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When doctors diagnosed her son with autism four years ago, Delta Captain Andrea Ratfield felt her heart sink immediately. Little did she know at the time, autism was actually a blessing in disguise, and her son would help her learn more about happiness than she ever expected.

Inspired by her son’s condition, Ratfield became involved in the Navigating Autism familiarization tours at the Minneapolis-St. Paul International Airport almost two years ago. During these tours, Ratfield volunteers her time, alongside many other Delta and airport employees, to help children and young adults with autism address their fears and uncertainties about the air travel experience.

Delta News Network recently talked with Ratfield about her passion for raising awareness, her role in helping others and her personal experience with autism.

Delta News Network: What does Autism Awareness Month mean to you?

Andrea Ratfield: It’s a month to help give back to everyone that has autism, and it’s a great time to help people understand more about autism. When people think of autism, negativity usually encompasses that word. They get scared. Yes, autism is extremely challenging – it’s probably been the hardest journey of my life – but it has been the most beautiful journey, too.

DNN: As a parent of a child with autism, what are some challenges you’ve faced? What have those challenges helped you learn?

AR: At two-and-a-half years, my oldest son Hunter was medically and educationally diagnosed with autism… When you hear that, your heart just goes into the pits and you have no idea what it means. You just start sprinting on a never-ending marathon trying to help your child.

But, there’s a simplicity, innocence and peace within a child that has autism that is rare to see unless you’re a parent of one of those children. There’s a beauty that you find in life; other things don’t matter.  You get judged a lot, so you learn to grow a tougher skin. It’s a blessing that so many people strive to find their entire life and it’s quickly discovered when something like this happens.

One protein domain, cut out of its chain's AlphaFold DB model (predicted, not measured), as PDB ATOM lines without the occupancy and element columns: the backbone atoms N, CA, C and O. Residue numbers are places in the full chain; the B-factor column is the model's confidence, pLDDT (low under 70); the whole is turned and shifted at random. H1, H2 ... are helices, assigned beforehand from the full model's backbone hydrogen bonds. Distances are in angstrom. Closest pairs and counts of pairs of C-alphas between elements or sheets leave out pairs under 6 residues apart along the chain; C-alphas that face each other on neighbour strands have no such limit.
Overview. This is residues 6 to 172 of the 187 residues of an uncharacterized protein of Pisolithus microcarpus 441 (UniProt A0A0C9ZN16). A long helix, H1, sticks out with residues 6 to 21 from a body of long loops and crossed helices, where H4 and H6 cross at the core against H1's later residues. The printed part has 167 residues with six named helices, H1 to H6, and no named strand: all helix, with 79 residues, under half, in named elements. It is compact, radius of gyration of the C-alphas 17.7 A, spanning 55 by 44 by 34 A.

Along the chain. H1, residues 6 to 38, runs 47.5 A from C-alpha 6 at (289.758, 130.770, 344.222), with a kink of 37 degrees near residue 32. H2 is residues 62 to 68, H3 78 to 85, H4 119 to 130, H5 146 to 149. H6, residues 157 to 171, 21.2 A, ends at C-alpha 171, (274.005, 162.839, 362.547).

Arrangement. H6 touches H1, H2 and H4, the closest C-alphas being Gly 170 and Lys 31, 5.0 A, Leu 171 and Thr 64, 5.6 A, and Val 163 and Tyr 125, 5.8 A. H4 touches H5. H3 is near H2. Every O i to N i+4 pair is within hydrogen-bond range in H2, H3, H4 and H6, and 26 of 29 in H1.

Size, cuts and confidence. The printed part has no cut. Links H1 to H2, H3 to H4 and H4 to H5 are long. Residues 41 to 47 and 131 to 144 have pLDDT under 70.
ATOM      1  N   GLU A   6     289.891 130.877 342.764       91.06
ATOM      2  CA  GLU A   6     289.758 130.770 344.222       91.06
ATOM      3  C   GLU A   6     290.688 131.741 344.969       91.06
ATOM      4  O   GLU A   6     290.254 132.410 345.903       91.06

DNN: How do you respond others who may not know about autism?

AR: Initially when you’re starting the journey [with autism], there can be lots of negative emotions including guilt, sadness, anger and embarrassment. There’s a concern about what other people are thinking when your child is having a full meltdown in the store. As you grow in the journey, you realize you need to take care of your child first and not worry about what others may think.  Your emotions evolve and you start seeing the positive sides in all situations.  And most importantly, it’s a great time to educate someone about autism.

Now, I ignore the looks. If someone ever says anything, I use it as an opportunity to educate and I try to do so with grace and communication.

DNN: How do the familiarization tours you participate in through Navigating Autism help travelers with autism? Why do you think the tours are so important?


AR: We bring families in and give them a realistic view of the entire airport and travel experience to help ease the fear and anxiety for those traveling who have autism. We take them through TSA and teach them about security. We bring them on to an actual aircraft, make announcements and let them have a full tour of the airplane, from the lavatory to the flight deck. We also answer a multitude of questions... Families always leave feeling a 1,000 times better than when they came in.

People with autism are visual learners, so seeing is more important than hearing. The children have the opportunity to see, feel, hear and touch, and they can take that visual memory they have created and move it forward to an actual flight.

DNN: Do you have a particular memory that stands out in your mind of someone you’ve worked with?

AR: Yes, there was a 45-year-old gentleman with autism traveling to the west coast from Minneapolis. It was his first time traveling by himself and his stepmother was clearly nervous, so I took some extra time with the both of them after the tour.  We spent a good half-an-hour talking. I answered all the questions they had and let him know what he could expect [on board] and also helped facilitate additional services so that he had assistance throughout his flight to ensure his trip was successful

During those thirty minutes, the slow understanding and peace that came over him was a beautiful thing to watch unfold. By the end of it, his stepmother was crying out of joy, and I was crying right along with her. Hugs were given, and I gave her my personal number just so she could let me know how it went. I heard from her that it went wonderfully – it worked out so much better than she could have hoped for.

DNN: What do you want others to know about autism?

AR: People hear autism and think it’s the most terrible diagnosis ever. They think of grief, sadness exhaustion, anger, hopelessness and anxiety. They think all of those things go hand-in-hand with the condition.

I want them to know there is actually an abundance of grace and hope, love and acceptance, happiness and support – things that wouldn’t have been a part of my life if it hadn’t been for autism.  I want people to know autism may be a tough journey, but in the end, autism is in fact true beauty.